Curable resin composition

The curable resin composition according to the invention should contain the above-mentioned halogenated bisphenol type unsaturated polyester resin (a) in an amount of 30 weight percent or more, preferably 50 weight percent or more, and the above-mentioned epoxy acrylate resin (b) in an amount of 10-70 weight percent, preferably 30-50 weight percent. The halogenated bisphenol-alkylene oxide adduct, which is one of the constituents of the resin (a), is effective in improving the chemical resistance, in particular the resistance to chlorine-containing solvents, and at the same time provides flame retardant property while maintaining the heat resistance and good heat stability. Therefore, whcn the resin (a) is incorporated in smaller amounts, these effects ca hardly be expected. However, since the single use of the resin (a) cannot afford satisfactory adhesion between glass substrates, such as glass cloths and glass paper sheets, the resin (b) is blended to remedy the drawback. For producing the effect of blending it, the resin (b) should be used in an amount of 10 weight percent, preferably 30-50 weight percent, based on the whole mixture. Thus, the weight ratio between the resin (a) and the resin (b) in the resulting blend is 90:10 to 30:70, preferably 70:30 to 50:50.

The curable resin composition as so referred to herein includes the crosslinking monomer, such as styrene, added thereto. This crosslinking monomer is added generally to both the halogenated bisphenol type unsaturated polyester resin (a) and the epoxy acrylate resin (b) or, as the case may be, to either one of the two. It is required only that the crosslinking monomer is present in a final amount of 20-50 weight percent, preferably 25-45 weight percent, more preferably 30-40 weight percent, based on the whole curable resin composition comprising the resins (a) and (b) plus the liquid butadiene type oligomer (c) if added.

The rubber component, which, when incorporated in the curable resin composition, contributes to improvements in performance characteristics in plating, should preferably be readily erosible in a pretreatment step for plating, and may include, among others, polybutadiene, acrylonitrile-butadiene copolymers and acrylonitrile-butadiene-styrene copolymers. Trial use of such rubber component in the granular form having a grain size of 0.1-5 μm in diameter often resulted in bad drainage when said component was dispersed in the liquid resin composition for impregnation and the resulting composition was used for impregnation of substrates. it has been found that liquid rubber oligomers are preferable and that, among them, those that are soluble in unsaturated resins bring about good dispersion state after curing. Whereas styrene is a crosslinking agent mainly used for unsaturated polyester resins, epoxy acrylate resins, polyester acrylate resins, urethane acrylate resins and so forth, it has been found that vinyl- or carboxy-containing liquid polybutadiene type oligomers soluble in said styrene are best suited for the achievement of the objects of the present invention, in particular for continuous laminate production. Examples of such oligomers are vinyl- or carboxy-containing liquid polybutadiene, acrylonitrile-butadiene copolymers and acrylonitrile-butadiene-styrene copolymers which are soluble in crosslinking monomers such as styrene, divinylbenzene and diallyl phthalate. Among them particularly preferred are butadiene-based oligomers containing the acrylonitrile constituent which are superior in solubility. These may be of a commercial grade.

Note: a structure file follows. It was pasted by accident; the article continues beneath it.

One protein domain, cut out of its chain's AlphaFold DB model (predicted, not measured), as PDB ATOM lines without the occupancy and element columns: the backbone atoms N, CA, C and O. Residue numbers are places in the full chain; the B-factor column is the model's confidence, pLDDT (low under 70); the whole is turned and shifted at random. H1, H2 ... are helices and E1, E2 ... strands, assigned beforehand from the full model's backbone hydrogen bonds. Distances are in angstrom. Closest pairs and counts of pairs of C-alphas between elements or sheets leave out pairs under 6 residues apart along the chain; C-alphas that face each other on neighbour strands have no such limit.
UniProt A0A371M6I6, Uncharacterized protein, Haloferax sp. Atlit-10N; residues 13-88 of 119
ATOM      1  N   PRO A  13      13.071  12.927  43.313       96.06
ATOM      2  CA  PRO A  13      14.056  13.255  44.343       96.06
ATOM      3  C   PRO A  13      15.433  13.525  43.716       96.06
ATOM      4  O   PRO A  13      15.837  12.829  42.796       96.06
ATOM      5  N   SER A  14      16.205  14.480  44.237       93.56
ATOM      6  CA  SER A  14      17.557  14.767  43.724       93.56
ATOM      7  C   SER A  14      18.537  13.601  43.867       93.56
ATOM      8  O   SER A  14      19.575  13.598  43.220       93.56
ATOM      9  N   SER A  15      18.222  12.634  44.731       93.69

The liquid polybutadiene type oligomer (herein sometimes referred to as "rubber component") is used in an amount of 1-10 weight parts, preferably 2-5 weight parts, per 100 weight parts of the curable resin composition. When the rubber component accounts for more than 10 weight parts, the resin solution for impregnation acquires an increased viscosity and accordingly becomes less suited for the impregnation procedure and, at the same tine, the dispersibility of the rubber component in electrical laminates is reduced enough to allow easy aggregation of said component, so that the mechanical strength is impaired. Furthermore, since the rubber component has a low glass transition temperature, a excessive amount of the rubber component brings about an increased coefficient of expansion in the thickness direction, whereby the through-hole reliability, one of the important characteristics required of electrical laminates, is impaired. On the other hand, omission of the rubber component may indeed result in improved dimension stability in the thickness direction but will lead to decreased adhesion strength of through-hole platings, so that, after repeated thermal cycles, the plating metal in the through-hole section readily peels off or is broken at the corner or inside the through-hole. In such case, substantial improvement in through-hole reliability can be hardly expected. Metal-clad laminates for use in electrical fields as produced by using a curable resin composition containing the rubber component in an amount of 1-10 weight parts with a rubber dispersibility of 0.01-5 μm, preferably 0.1-1 μm, are less subject to the above-mentioned adverse effects of the rubber component but are improved in through-hole plate adhesion strength. The through-hole reliability is thus much improved.